Alcohol: The Centers for Disease Control has had the same guidelines in place for years.  “To reduce the risk of alcohol-related harms, the 2020-2025 Dietary Guidelines for Americans recommends that adults of legal drinking age can choose not to drink, or to drink in moderation by limiting intake to 2 drinks or less in a day for men or 1 drink or less in a day for women, on days when alcohol is consumed.” Studies show that risks for cancer start rising with any amount of alcohol consumed. 

Ultra-Processed Foods: There is a push in the scientific community to update the Dietary Guidelines to warn against ultra-processed foods. These are industrially manufactured foods that have unusual combinations of flavors, additives, and ingredients, many of which are not found in nature. This combination creates “hyperpalatable” foods that are addictive and nearly impossible to eat in moderation. Many of them also contain unhealthy processed oils. This includes a lot of snack foods, cereals, processed meats and drinks.

Why do I focus on these? Because these are all things that taste really good, but don’t add any nutritional value. In fact, they deplete your nutrient reserves. It takes extra vitamins and minerals to detoxify from consuming each of these. All of them are inflammatory. And that is why it is so important to keep eating your 80% clean diet.

What will you fill your 20% with?

Using the example of eating 2000 calories a day, here are some examples of what you could fill your 400 calories with:

  • 8 Oreo cookies (32 grams sugar)
  • 3 cups of Captain Crunch cereal (51 grams sugar)
  • 3/4 cup Ben and Jerry’s vanilla ice-cream (39 grams sugar)
  • 3 Nutri Grain bars (36 grams sugar)
  • 1 1/2 cups Jello pudding (47 grams sugar)
  • 2 candy bars (50 grams sugar)
  • 3 bags of Cheetos
  • 2 small McDonald’s French fries
  • 2 slices garlic bread
  • 4 glasses of wine
  • Monster Energy Drink – 20 ounces (80 grams sugar)
  • 1.5 Starbucks Frappucino (60+ grams of sugar)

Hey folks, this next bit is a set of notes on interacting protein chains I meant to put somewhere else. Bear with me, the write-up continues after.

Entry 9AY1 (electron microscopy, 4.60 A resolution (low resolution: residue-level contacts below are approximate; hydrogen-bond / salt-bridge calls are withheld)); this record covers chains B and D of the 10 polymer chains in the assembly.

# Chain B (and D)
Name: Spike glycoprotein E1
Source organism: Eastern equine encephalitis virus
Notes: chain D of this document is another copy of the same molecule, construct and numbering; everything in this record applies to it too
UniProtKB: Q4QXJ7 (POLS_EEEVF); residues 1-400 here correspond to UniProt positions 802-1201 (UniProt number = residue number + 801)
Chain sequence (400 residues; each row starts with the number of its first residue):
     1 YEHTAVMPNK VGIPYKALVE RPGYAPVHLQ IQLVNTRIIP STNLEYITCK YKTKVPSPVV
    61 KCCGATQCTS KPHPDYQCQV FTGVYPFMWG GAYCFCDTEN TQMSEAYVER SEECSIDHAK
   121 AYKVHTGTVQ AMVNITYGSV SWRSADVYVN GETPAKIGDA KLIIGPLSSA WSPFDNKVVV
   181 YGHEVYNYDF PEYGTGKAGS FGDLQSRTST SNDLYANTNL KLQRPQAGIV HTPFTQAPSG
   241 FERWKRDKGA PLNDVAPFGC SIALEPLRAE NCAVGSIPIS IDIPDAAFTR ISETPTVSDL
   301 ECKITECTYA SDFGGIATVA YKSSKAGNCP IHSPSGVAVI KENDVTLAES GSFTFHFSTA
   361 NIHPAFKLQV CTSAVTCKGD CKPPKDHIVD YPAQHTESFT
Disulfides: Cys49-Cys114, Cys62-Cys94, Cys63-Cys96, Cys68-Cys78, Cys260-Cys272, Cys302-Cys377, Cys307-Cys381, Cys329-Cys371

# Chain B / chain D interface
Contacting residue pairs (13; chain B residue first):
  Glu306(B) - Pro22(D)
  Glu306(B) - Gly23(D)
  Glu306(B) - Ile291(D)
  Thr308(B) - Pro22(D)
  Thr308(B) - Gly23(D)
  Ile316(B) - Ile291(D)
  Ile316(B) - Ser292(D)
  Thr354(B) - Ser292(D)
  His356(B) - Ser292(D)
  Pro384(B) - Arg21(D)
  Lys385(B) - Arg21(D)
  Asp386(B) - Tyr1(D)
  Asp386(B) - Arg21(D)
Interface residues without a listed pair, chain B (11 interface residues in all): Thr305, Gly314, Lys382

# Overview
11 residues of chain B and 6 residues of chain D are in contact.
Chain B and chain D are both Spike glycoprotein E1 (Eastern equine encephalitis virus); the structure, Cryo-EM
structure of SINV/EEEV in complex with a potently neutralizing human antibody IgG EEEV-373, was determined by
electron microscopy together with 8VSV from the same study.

• 2 Starbucks Café Lattes (36 grams sugar)

You likely wouldn’t eat or drink this much of any of these foods in one day, right?

But consider if you have a bag of Cheetos for lunch and 2 Oreo cookies as a snack, and a glass of wine with dinner in one day. Suddenly it seems more reasonable because you’re only indulging a little at a time. But you still have the full effect on your body.

Technically, if you just go by those 400 calories, you could be eating or drinking a tremendous amount of non-nutritious foods that are sapping your nutrient stores. 

I’m not judging! I just want you to think through the choices you make with your 20%.

Personally, I have a couple of squares of dark chocolate most days, and a serving of chips. I also will go off the rails for special occasions and have a big serving of dessert.  As I get older, it’s more important to me to save the bulk of my treats for special occasions, or to keep my daily treats to a small portion (like a spoonful of ice-cream instead of a bowl).

Healthy foods that feel like a treat

There are also some good option for healthy foods that feel like a treat.

  • Chia pudding
  • Berries with whipped cream
  • Small amounts of dark chocolate
  • Nuts and nut butters
  • Homemade lightly buttered popcorn


Finally, everyone is unique. If you have chemical sensitivities (e.g., food dyes), food sensitivities, blood sugar issues, an inflammatory condition, or are on certain medications, you may need to be more careful about the choices you make to treat yourself.

Treat yourself well, my friend, and enjoy your splurges with your eyes wide open.

Related Posts